|Image: First infusion of Teaful's Ruby #18|
Attention tea drinkers, 2017 is the year of Taiwanese black teas! At least in my book, and thankfully the second chapter of Teaful's Taste of Taiwan includes two black teas. One was a Ruby 18 and the other was an Assam, originally from India by way of Japan, grown in the Sun Moon Lake region. The other two teas are a milk oolong and a baozhong. I like the oolongs, who doesn't like Taiwanese oolongs?! But I really enjoyed the black teas. My local source for Taiwanese black tea is Te Company where I usually order the Petite Noir. Chapter 1 of Teaful's Taste of Taiwan had a high mountain black tea, a green tea, and two oolongs.
During the first session with each tea, I adhered to the instructions provided on each tea packet which is a vacuumed sealed foil bag. In terms of the amount of tea used, the information presented is use "a teaspoon or 5 grams" for 8 ounces of water. A teaspoon of tea often does not weigh 5 grams as I wrote about in my earlier post this week titled, How Much Tea is in a Teaspoon?. For example, a teaspoon of baozhong is 1 gram and of milk oolong is 2 grams. I used 5 grams of tea in all four cases. For the first infusion I used the lower end of the steep time given and increased subsequent steeps by 30 seconds to reach the maximum steep time given.
This fall 2016 green oolong was grown in Pinglin in Taipei County. The twisted leaves released a sweet and salty tasting liquor with sweet and very floral flavors. A second infusion revealed green and juicy flavors with a slight acidity. The final infusion was more vegetal than floral. The infused leaves had a mineral fragrance.
Another fall 2016 tea this time from Minjian in Nantou County. The small tightly balled leaves unfurled to reveal shockingly large leaves. The dry leaves smelled like a milk oolong - creamy, grainy, and sweet. The first infusion's liquor was consistent with the smell of the dry leaves. The second infusion was less intense but the buttery mouthfeel lingered on my palate. I could still detect the sweet grain flavor. The tail note was all vegetal.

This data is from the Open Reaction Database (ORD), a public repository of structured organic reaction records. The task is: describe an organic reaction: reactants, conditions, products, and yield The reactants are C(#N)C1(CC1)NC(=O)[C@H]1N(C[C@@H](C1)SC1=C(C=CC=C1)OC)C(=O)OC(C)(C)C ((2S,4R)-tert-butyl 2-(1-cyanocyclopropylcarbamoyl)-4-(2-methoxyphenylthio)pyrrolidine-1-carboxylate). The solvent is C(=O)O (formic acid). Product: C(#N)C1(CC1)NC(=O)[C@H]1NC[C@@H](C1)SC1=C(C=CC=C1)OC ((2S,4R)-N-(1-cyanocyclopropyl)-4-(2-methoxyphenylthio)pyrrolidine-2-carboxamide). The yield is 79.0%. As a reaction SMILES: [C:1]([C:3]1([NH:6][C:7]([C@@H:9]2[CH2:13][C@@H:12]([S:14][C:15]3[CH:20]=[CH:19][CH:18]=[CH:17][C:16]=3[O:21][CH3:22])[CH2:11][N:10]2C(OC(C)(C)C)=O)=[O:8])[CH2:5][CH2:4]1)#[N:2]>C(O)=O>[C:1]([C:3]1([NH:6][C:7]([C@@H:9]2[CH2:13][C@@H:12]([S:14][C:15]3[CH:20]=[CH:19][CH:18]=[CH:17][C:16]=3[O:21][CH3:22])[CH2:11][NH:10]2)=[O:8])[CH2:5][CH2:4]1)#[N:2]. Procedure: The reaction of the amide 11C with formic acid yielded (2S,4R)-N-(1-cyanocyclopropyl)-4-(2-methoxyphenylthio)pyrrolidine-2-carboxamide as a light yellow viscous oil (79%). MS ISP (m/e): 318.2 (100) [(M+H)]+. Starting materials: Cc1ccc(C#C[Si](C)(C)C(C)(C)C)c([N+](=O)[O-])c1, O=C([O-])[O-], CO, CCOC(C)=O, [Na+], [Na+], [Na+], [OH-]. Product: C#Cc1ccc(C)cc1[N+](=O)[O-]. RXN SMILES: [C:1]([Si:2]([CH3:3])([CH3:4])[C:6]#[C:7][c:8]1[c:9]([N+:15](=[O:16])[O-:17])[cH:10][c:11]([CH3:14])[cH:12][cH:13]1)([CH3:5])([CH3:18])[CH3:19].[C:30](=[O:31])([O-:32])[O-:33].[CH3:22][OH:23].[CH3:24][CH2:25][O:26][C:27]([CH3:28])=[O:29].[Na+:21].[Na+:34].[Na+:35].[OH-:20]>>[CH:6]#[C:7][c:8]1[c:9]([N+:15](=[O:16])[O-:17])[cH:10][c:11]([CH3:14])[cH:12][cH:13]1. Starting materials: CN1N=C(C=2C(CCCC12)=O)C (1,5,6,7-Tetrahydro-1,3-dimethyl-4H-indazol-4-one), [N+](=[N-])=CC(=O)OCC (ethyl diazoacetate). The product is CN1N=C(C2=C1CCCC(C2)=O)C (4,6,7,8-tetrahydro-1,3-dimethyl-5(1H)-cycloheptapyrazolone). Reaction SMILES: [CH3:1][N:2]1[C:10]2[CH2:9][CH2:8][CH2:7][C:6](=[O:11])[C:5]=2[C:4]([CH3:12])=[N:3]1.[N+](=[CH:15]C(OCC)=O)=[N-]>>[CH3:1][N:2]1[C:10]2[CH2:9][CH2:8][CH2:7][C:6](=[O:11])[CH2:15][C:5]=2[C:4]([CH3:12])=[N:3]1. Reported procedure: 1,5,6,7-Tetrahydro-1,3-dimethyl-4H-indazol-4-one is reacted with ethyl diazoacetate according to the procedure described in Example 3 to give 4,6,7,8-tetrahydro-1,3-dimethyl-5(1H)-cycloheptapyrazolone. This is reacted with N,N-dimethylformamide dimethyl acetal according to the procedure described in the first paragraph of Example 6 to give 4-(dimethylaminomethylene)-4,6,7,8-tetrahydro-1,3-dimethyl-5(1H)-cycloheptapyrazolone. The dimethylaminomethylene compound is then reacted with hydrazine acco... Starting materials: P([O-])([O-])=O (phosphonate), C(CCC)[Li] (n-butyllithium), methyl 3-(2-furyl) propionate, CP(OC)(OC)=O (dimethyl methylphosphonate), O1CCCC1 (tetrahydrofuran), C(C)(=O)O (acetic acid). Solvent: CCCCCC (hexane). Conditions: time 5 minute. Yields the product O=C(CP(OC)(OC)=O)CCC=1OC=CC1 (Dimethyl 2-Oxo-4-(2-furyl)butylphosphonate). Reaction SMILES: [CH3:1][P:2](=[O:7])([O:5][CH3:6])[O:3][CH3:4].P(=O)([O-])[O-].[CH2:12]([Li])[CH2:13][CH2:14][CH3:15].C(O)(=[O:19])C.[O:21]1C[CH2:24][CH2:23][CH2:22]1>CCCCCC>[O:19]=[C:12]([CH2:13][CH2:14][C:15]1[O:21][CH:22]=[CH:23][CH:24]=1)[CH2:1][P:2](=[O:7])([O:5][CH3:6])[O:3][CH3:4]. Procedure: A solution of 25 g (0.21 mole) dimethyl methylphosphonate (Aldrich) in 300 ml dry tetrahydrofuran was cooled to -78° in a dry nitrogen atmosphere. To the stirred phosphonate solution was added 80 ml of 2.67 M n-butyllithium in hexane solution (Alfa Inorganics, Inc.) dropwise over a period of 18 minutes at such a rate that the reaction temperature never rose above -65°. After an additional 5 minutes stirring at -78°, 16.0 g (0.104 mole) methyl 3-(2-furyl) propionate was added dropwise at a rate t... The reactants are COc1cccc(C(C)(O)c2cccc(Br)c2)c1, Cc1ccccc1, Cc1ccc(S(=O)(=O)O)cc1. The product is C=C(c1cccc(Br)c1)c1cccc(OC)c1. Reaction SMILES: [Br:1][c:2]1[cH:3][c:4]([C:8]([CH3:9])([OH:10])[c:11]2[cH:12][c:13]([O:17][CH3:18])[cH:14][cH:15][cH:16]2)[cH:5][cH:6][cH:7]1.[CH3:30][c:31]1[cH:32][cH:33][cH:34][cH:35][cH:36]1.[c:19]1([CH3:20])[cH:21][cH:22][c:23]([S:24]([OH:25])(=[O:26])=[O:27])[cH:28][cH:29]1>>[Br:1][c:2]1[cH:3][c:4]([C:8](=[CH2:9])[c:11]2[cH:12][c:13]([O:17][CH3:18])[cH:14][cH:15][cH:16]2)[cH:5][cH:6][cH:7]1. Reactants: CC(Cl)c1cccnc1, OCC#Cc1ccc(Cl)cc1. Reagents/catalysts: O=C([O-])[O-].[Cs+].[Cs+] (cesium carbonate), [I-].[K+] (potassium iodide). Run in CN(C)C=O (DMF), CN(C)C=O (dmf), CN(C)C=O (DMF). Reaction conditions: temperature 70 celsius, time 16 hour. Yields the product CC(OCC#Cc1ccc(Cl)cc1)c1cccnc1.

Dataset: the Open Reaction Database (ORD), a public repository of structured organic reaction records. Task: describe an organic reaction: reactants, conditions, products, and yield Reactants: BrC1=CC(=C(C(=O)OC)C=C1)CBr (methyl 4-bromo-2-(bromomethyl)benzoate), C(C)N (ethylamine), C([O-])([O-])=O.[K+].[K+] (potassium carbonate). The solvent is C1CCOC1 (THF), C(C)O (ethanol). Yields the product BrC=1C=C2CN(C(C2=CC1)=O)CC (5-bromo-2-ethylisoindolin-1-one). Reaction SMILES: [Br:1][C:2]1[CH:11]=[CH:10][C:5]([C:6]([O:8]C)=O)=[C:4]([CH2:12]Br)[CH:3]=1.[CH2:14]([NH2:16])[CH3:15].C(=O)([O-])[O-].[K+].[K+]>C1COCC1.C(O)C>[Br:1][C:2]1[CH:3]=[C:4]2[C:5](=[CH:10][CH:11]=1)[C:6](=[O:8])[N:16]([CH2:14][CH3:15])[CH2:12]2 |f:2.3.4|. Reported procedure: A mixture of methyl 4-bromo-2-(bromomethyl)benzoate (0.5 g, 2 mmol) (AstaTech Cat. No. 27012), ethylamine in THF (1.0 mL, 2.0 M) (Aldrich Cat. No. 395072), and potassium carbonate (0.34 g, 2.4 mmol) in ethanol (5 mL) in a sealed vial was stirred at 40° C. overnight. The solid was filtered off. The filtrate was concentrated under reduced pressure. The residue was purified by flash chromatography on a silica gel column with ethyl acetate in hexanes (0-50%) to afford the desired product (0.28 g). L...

Harvested in summer 2016 from Sun Moon Lake, this black tea has dusky black leaves with golden and red tips. The dry leaves smelled warm, sweet, and hoppy. The rinsed leves smelled of roasted yam and camphor. The amber verging on copper liquor of the first infusion had a big taste that was both sweet and bitter and reflected the smell of the roasted yam and camphor of the dry leaves. There was a bananas foster tail note (did I imagine this?) as well as spicy (read: cinnamon) top notes. The liquor was medium bodied. The second infusion was similar enough to the first one that I did not take notes while the third infusion became more camphorous with increased astringency and bitterness. In a subsequent session with this tea I did not experience any bitterness.
Like the Ruby #18, this black tea is a summer 2016 harvest from Sun Moon Lake. Wiry twisted dark colored leaves with reddish highlights smelled sweet, grainy, and spicy. The copper colored first infusion was rich tasting and medium bodied. The liquor was malty, brisk, smooth, sweet, and fruity - a lot of flavor in one tea. I could have added milk but did not. Oh, for this tea, I used 6 ounces of water and not 8 ounces as I did for the previous teas. You could used 8 ounces if you like but I appreciate the rich profile. The second infusion was still malty but brisker and thinner bodied. The third infusion was a well balanced cup of sweetness, malty, brisk bordering on bitter, and savory spices. Surprisingly it had more body than the second infusion and this cup's flavors lingered in my throat, a burned flavor of unknown origin.
|Image: Second infusion of Teaful's Assam|
The four teas in the this chapter of Teaful's Taste of Taiwan were very good in a second session where I used 2.5 grams of tea to 6 ounces of water (195F for the oolongs and 200F for the blacks). The black teas shone!
Taste of Taiwan Chapter 2 was provided by Teaful.